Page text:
Whooping Cough

Whooping Cough Fact Sheet

What is whooping cough?

  • Whooping cough, also known as pertussis, is a serious disease that spreads easily. It can cause severe coughing fits that may last for up to 100 days or more.

What are the signs and symptoms of whooping cough?

  • Whooping cough starts off like the common cold.
  • Symptoms of whooping cough may include a runny nose, sneezing and mild fever, as well as severe coughing fits that can lead to vomiting, making it hard to eat, drink, or breathe.

How is whooping cough spread?

  • Whooping cough is spread when a person with the disease coughs or sneezes.
  • A child who has whooping cough can easily spread it to classmates or family members who may not be protected.

Who is at risk?

  • Many preteens and teens may be at risk for whooping cough because protection from whooping cough shots they received as babies or young children begins to wear off about five to 10 years after their last shot.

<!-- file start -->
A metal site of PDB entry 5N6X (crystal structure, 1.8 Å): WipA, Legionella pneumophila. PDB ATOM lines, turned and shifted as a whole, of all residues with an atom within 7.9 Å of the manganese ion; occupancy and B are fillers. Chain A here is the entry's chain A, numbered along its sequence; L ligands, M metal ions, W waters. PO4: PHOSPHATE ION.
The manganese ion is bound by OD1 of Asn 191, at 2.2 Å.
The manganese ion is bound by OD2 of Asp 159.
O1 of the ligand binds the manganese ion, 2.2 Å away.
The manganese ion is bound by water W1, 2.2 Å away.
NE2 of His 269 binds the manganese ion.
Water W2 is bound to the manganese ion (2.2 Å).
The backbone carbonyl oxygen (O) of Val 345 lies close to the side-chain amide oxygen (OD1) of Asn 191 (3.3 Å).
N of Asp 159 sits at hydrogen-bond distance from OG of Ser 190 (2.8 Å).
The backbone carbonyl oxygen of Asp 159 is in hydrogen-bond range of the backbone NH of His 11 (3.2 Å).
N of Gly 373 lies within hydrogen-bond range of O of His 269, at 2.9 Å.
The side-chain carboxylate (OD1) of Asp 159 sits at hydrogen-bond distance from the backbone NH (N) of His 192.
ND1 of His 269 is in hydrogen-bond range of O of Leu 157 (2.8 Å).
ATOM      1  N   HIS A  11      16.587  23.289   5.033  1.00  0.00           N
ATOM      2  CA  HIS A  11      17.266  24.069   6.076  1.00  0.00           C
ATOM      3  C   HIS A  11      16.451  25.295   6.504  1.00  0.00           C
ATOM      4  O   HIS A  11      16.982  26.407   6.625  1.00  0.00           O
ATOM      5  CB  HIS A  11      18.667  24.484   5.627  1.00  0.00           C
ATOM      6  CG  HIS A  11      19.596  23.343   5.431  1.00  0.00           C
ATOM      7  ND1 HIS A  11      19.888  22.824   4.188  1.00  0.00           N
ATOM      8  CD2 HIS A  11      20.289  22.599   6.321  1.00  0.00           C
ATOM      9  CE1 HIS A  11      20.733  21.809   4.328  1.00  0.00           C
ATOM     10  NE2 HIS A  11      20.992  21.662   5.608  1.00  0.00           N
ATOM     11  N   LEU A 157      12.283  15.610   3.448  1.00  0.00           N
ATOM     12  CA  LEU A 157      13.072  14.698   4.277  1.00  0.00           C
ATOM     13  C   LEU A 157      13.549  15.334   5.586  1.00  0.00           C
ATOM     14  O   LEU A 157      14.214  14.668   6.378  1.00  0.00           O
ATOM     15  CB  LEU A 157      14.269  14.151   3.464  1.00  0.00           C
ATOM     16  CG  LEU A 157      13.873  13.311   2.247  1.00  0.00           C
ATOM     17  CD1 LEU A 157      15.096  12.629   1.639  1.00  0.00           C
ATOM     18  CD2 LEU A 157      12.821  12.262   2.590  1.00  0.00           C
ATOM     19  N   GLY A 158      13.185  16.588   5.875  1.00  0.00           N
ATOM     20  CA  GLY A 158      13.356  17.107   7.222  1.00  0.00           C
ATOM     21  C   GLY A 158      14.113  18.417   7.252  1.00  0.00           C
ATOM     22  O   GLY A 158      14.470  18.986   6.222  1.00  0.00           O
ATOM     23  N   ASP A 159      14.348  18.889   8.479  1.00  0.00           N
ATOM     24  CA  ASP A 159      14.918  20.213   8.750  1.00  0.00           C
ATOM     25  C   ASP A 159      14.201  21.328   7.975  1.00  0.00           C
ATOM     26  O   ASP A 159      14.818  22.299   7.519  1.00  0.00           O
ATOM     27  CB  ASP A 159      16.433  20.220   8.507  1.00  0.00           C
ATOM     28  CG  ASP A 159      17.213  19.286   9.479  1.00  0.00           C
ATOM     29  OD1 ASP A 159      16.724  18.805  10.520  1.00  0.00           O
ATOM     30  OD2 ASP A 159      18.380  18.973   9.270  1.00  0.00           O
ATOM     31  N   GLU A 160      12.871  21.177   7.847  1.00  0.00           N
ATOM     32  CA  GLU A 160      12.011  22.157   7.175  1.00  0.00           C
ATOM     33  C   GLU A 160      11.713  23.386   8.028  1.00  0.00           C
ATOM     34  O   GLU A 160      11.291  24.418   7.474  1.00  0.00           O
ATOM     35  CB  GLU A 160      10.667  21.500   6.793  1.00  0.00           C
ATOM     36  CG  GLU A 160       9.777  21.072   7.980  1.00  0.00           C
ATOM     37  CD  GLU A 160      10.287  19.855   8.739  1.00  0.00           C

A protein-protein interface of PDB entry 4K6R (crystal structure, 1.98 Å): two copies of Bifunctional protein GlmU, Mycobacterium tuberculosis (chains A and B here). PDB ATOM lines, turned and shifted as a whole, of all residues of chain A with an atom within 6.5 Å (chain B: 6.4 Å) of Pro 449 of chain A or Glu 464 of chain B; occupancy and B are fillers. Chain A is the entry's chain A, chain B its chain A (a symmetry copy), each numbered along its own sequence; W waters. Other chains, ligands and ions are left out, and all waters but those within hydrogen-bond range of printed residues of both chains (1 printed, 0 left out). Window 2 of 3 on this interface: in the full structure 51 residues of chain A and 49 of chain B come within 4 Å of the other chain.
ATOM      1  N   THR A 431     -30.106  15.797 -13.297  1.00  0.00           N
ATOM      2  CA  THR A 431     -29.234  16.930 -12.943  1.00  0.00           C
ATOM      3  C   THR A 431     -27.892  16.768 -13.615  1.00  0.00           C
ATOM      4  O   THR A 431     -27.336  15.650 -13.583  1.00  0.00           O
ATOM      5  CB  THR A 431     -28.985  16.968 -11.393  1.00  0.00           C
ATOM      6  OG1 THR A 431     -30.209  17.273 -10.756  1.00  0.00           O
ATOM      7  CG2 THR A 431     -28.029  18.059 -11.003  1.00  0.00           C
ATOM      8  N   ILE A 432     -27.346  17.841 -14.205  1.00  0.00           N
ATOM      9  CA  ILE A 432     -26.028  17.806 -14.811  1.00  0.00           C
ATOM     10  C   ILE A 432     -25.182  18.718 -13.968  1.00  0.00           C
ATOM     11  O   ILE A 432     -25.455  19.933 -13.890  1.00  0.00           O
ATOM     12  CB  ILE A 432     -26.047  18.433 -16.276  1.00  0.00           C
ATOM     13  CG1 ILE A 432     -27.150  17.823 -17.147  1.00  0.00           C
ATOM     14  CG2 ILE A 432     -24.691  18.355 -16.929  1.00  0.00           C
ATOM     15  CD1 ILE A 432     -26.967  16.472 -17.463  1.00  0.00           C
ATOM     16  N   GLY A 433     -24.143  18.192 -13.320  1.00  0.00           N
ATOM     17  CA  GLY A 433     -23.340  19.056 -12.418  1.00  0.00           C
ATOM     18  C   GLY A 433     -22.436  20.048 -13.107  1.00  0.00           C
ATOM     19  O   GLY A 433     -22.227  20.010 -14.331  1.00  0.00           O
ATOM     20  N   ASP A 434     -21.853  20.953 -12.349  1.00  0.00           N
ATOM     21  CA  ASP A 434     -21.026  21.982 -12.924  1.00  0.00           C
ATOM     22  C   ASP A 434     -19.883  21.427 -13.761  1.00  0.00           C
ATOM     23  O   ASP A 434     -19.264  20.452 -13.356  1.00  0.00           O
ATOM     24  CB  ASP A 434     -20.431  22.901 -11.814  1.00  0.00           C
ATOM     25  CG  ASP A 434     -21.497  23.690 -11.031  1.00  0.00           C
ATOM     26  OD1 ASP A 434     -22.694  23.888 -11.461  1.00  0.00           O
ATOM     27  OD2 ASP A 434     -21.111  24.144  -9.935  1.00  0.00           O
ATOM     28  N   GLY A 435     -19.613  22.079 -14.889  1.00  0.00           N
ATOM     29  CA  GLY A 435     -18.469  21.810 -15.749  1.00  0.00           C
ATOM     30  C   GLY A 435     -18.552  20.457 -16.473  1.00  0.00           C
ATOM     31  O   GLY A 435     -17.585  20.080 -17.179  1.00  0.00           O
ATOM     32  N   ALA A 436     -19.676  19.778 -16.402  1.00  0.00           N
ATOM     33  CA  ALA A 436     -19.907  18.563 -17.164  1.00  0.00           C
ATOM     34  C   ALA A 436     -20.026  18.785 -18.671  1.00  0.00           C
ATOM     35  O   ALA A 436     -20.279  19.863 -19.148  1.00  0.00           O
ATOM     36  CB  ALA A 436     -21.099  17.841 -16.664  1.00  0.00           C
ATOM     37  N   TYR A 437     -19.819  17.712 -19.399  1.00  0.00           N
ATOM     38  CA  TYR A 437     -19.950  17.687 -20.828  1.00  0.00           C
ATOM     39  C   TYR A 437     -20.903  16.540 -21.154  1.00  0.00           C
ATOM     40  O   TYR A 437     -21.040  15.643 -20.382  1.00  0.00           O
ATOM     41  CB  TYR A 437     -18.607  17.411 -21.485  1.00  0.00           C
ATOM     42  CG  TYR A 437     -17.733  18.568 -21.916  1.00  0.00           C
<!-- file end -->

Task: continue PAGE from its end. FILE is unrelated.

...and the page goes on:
• Babies who have not received all of their shots for whooping cough may be at risk of catching the illness and, in rare cases, dying from the disease. Preteens and teens, as well as adults, are often the source of infection for infants.

Facts and figures about whooping cough

  • There were more than 25,000 cases of whooping cough reported in the US in 2005, with 30 percent of cases occurring among 10-19 year olds.
  • One study found that preteens and teens with whooping cough miss an average of more than one week of school.

How to prevent whooping cough

  • Shots can help prevent the disease.
  • Health experts recommend infants and children receive these shots (DTap), at the recommended ages, typically starting when they are two months old.
  • Experts recommend that adolescents 11 – 18 years old receive a booster shot (Tdap), with the preferred age being 11 – 12 years. The Tdap booster shot is a single shot that helps protect against tetanus, diphtheria and pertussis (whooping cough).
  • Parents are encouraged to speak with their child’s healthcare provider to make sure their preteen’s/teen’s shots are up-to-date.